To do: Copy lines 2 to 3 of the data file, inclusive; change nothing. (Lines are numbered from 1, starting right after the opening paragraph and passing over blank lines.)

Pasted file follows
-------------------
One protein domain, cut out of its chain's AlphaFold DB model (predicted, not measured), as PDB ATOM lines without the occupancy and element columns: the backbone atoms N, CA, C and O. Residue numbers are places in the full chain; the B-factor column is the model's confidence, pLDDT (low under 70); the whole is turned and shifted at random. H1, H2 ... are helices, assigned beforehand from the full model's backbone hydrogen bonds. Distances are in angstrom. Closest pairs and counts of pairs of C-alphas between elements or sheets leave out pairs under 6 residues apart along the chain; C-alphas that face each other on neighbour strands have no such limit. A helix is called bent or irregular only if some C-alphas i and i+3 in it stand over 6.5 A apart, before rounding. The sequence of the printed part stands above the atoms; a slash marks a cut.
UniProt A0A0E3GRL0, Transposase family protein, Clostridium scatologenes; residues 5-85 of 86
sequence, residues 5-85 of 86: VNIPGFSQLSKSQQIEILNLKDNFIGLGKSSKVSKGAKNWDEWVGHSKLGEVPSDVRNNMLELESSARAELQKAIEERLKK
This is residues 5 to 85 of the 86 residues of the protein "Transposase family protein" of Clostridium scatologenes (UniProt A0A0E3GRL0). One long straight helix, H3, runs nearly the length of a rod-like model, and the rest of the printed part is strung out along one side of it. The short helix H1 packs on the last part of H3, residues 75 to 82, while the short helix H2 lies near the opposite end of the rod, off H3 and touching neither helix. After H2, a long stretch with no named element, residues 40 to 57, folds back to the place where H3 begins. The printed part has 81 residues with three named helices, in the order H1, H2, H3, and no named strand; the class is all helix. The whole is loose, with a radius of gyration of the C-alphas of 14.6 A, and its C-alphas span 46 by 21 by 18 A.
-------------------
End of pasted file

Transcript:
sequence, residues 5-85 of 86: VNIPGFSQLSKSQQIEILNLKDNFIGLGKSSKVSKGAKNWDEWVGHSKLGEVPSDVRNNMLELESSARAELQKAIEERLKK
This is residues 5 to 85 of the 86 residues of the protein "Transposase family protein" of Clostridium scatologenes (UniProt A0A0E3GRL0). One long straight helix, H3, runs nearly the length of a rod-like model, and the rest of the printed part is strung out along one side of it. The short helix H1 packs on the last part of H3, residues 75 to 82, while the short helix H2 lies near the opposite end of the rod, off H3 and touching neither helix. After H2, a long stretch with no named element, residues 40 to 57, folds back to the place where H3 begins. The printed part has 81 residues with three named helices, in the order H1, H2, H3, and no named strand; the class is all helix. The whole is loose, with a radius of gyration of the C-alphas of 14.6 A, and its C-alphas span 46 by 21 by 18 A.